New research shows Australian workers are on average working 6 weeks unpaid overtime per year, costing over $92 billion dollars in unpaid wages across the economy. The average worker is losing over $8,000 per year or $315 per fortnight due to what researchers have branded “time theft”.
23 November 2022 marks Go Home on Time Day, an initiative run by the Australia Institute’s Centre for Future Work, and now in its fourteenth year.
Economists have recommended a ‘Right to Disconnect’ to tackle what they say is the systemic problem of unpaid overtime. The research reveals that employers are profiting from 2.5 billion hours of time theft worth over $92 billion in unpaid wages amid a cost-of-living crisis and declining real wages.
- The average Australian worker performs 6 weeks unpaid overtime per year, worth over $8,000 per worker per year
- The ‘Right to Disconnect’ is supported by six in seven (84%) workers, and has recently been recommended by the Senate Select Committee on Work & Care
- Across the workforce, this equates to $92 billion in lost income per year, roughly the same as the Commonwealth’s annual expenditure on healthcare
- Workers share of national income is at an all-time low of 44% in 2022, while the profit share of income is at an almost record high of 30%
- Respondents reported 4.3 hours of unpaid work per week, equivalent to 15% of total working hours. This equates to 224.3 hours per year per worker, or six standard 38- hour work weeks.
- Across the whole labour market, over half of all workers (56%) are unsatisfied with their working hours
- Almost one in two (46%) workers in Australia reported that they wanted more paid hours
- 84% workers support the Federal Government legislating a ‘Right to Disconnect’ that directs employers to avoid contacting workers outside of work hours, unless in an emergency, with only 8% who oppose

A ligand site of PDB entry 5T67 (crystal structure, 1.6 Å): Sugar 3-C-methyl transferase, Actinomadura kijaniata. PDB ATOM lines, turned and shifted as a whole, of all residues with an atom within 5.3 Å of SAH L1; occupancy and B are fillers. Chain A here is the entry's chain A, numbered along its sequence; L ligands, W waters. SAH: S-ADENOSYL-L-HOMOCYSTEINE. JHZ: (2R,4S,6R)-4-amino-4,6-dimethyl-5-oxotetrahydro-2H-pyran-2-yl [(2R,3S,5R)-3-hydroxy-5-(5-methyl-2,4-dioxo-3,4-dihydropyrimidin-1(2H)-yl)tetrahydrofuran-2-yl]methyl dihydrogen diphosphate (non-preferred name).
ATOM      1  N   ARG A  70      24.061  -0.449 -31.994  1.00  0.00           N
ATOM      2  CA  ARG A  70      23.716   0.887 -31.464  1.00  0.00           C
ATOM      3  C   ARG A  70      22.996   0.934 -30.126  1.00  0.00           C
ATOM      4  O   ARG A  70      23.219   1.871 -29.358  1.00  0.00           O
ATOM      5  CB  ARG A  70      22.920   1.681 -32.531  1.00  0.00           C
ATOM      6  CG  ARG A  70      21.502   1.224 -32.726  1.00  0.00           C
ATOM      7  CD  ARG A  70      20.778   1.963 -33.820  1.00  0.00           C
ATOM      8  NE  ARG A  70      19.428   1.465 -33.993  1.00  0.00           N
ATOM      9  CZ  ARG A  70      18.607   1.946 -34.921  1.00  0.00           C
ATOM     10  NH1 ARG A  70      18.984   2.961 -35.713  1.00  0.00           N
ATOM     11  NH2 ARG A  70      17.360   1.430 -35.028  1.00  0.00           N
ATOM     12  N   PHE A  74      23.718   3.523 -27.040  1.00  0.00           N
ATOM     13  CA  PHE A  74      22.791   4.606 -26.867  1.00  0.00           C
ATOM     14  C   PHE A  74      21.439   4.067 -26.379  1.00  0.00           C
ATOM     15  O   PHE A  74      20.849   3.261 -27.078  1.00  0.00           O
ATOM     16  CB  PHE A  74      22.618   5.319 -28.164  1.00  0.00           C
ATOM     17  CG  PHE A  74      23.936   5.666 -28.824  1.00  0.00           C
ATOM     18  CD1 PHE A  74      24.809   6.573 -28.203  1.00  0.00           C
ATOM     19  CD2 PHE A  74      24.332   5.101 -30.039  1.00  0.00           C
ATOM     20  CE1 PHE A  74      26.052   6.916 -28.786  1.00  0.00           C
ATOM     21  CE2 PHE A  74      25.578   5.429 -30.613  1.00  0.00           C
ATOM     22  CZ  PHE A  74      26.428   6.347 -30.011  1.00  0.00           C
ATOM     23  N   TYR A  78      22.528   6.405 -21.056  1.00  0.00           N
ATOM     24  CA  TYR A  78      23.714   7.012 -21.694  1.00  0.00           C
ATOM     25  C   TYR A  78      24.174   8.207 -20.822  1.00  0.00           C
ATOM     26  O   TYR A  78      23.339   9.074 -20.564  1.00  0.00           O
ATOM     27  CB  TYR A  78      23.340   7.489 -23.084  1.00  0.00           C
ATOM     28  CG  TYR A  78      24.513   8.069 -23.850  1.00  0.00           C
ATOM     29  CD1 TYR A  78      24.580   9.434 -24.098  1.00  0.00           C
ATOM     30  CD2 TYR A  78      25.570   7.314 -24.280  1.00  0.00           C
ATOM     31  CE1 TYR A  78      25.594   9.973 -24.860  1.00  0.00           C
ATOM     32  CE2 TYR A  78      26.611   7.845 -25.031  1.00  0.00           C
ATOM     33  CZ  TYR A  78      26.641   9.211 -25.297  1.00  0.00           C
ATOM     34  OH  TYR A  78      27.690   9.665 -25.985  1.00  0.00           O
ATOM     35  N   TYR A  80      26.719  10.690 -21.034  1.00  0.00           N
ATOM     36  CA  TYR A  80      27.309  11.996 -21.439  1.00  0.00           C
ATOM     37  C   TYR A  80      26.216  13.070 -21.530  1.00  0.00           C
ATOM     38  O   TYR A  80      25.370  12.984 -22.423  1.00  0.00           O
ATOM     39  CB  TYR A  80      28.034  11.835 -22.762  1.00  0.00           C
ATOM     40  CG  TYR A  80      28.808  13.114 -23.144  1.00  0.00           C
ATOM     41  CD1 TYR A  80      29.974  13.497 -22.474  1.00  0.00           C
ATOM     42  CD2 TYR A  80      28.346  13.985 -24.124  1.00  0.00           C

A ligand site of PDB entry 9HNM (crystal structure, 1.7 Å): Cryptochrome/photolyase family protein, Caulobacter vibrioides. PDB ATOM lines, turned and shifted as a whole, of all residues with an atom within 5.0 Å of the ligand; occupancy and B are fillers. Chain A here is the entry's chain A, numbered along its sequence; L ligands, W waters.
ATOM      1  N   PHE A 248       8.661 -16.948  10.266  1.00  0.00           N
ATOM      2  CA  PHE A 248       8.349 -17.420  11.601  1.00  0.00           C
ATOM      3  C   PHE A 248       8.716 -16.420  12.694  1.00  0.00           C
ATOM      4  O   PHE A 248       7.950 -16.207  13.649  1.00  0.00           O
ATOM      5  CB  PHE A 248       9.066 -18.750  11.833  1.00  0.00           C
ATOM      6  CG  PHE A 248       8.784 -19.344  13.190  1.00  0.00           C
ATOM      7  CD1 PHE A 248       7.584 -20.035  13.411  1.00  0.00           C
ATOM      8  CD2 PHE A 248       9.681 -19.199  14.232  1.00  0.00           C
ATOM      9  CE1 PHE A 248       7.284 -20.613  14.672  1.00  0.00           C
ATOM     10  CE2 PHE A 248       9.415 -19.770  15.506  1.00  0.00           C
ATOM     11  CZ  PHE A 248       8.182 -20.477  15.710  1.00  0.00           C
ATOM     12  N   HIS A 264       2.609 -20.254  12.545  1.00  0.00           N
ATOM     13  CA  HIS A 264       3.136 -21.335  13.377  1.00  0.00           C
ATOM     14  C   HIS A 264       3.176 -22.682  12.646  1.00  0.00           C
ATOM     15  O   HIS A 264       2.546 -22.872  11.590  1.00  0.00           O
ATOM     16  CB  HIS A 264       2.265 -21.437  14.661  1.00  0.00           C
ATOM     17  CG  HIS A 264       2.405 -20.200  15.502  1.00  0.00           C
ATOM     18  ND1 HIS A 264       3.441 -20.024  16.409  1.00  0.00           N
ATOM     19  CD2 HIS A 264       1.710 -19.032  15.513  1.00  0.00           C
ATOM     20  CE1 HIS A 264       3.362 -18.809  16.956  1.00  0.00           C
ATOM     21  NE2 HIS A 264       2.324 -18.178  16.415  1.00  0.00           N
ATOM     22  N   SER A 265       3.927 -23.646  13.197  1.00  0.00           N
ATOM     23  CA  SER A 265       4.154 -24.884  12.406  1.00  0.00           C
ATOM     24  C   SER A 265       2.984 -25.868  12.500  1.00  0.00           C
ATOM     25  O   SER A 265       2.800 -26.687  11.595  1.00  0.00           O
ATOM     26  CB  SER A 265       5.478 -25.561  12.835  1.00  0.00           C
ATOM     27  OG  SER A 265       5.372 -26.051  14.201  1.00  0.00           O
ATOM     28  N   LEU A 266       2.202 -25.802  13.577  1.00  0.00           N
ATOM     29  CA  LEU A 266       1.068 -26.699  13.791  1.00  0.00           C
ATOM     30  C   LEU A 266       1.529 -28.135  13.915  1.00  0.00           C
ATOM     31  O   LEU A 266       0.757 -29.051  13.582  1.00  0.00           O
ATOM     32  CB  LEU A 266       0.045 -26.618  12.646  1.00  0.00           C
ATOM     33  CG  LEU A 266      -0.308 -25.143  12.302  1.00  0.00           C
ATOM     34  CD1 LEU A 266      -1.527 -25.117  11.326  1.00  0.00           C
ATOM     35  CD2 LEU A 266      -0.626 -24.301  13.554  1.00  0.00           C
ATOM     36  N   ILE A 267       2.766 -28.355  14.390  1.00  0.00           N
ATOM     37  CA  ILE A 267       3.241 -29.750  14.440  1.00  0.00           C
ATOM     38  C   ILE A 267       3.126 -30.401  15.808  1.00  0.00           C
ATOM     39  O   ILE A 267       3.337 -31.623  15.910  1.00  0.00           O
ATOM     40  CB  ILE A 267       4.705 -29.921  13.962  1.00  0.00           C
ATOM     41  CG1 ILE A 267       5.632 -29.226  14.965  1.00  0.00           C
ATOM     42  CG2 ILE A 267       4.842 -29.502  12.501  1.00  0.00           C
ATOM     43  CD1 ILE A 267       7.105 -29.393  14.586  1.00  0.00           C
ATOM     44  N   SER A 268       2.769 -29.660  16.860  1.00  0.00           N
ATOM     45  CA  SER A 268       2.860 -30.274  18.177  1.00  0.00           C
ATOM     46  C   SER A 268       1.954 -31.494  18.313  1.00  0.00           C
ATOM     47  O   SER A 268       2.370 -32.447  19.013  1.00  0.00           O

Negative impacts from unpaid overtime:
- The most commonly experienced negative consequences were physical tiredness (35%), followed by stress and anxiety (32%), and being mentally drained (31%), each affecting around a third of workers.
- Over a quarter of workers reported that overtime interfered with their personal life and relationships (27%), and 17% responded that it led to disrupted or unfulfilling non-work time.
- One in five workers identified that working outside scheduled hours negatively affected their relationship with work, with 22% who reported reduced motivation to work and 19% experienced poor job satisfaction.
“Our research shows unpaid overtime is a systemic, multibillion-dollar problem which robs Australian workers of time and money,” said Eliza Littleton, research economist at the Australia Institute and report author.
“This is time theft. Unpaid overtime harms our quality of life and reduces our time with family, friends, and those we care for.
“This Go Home on Time Day, our research reveals that unpaid overtime is robbing Australian workers and the economy of over $92 billion per year. This time theft only further exacerbates our current cost of living crisis.
“With workers share of national income at the lowest point ever, a focus on reducing unpaid overtime would improve quality of life and ease the cost of living pressure for millions.
“The prevalence of overtime suggests that ‘availability creep’ has eroded the boundaries between work and life.
“Workplace laws could be updated, including creating a ‘Right to Disconnect’ as recommended by the Senate Select Committee into Work & Care, and as exists for employees of Victoria Police, and Queensland Teachers”